Georgia on Our Minds; Long after Her Death, O'Keeffe's Still a Definitively American Artist. but Take the Myth with a Grain of Salt
Byline: Peter Plagens
For most Americans with an interest in art, the monumentalized flowers and delicately breathtaking landscapes of Georgia O'Keeffe (1887-1986) are modernist enough to be exciting and traditional enough to be credible. Her persona is equally compelling: the fiercely independent, no-man-needed woman in a long black dress, walking the canyons of New Mexico in search of the perfect bleached skull to paint. A few curmudgeons consider her work "The Bridges of Madison County" on canvas: high-toned at first glance, sentimental at bottom. But from the beginning, O'Keeffe was determined to find a style that was honest, pure and personal, and never to compromise it.
Her early success was startling. By 1927 she was supporting herself entirely by painting; in the 1930s her pictures commanded the price equivalent of five automobiles. And she's still a star. "A Sense of Place," the current exhibit at the Georgia O'Keeffe Museum in Santa Fe, N.M., shows a selection of her landscapes, along with 20 color photographs of the sites that stirred her to paint them; attendance has spiked 21 percent. (The show runs through Sept. 12, then travels to Columbus, Ohio, and Wilmington, Dela.) And at the University of Michigan in Ann Arbor, "Georgia O'Keeffe and the Sublime Landscape" will welcome an estimated 60,000 spectators by late September before moving on to Fresno, Calif.; Indianapolis; Chattanooga, Tenn., and Boise, Idaho. That would be second only to the turnout for the museum's Monet show a few years ago.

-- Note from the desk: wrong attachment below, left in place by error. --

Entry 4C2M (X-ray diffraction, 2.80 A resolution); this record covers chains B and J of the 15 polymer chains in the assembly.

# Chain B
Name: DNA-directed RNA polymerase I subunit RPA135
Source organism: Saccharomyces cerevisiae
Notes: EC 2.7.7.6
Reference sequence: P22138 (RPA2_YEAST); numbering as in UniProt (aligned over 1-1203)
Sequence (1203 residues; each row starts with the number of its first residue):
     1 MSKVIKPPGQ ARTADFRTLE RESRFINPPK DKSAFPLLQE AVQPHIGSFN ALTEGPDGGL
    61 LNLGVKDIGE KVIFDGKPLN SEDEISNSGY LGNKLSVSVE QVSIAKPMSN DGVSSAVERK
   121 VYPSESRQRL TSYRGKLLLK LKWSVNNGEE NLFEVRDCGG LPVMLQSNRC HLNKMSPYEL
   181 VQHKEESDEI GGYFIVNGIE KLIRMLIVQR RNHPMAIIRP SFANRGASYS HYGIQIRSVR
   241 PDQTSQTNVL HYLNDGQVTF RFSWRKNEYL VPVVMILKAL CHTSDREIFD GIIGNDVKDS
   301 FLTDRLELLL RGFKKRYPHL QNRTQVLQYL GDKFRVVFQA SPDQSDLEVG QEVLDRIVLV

O'Keeffe claimed that her visual memory reached so far back that she could accurately recall her baby quilt. At the age of 12, she'd decided she was going to be an artist. But as a massive new biography--"Full Bloom" by Los Angeles art writer Hunter Drohojowska-Philp--makes clear, O'Keeffe's real life wasn't quite like the defiant legend her admirers crave. She met the love of her life, the much older modernist photographer Alfred Stieglitz, in 1916, when she stormed into his avant-garde New York gallery demanding to know why some of her drawings had been hung there without her permission. They became lovers and Stieglitz left his wife and child to marry her. He pushed O'Keeffe to be a great painter--and she pushed herself even harder. Their collaboration was both artistic (she posed nude for his lens) and domestic: she settled into being a surprisingly dutiful wife, packing china service for 12 every summer when the couple decamped from their Manhattan penthouse for upstate Lake George. …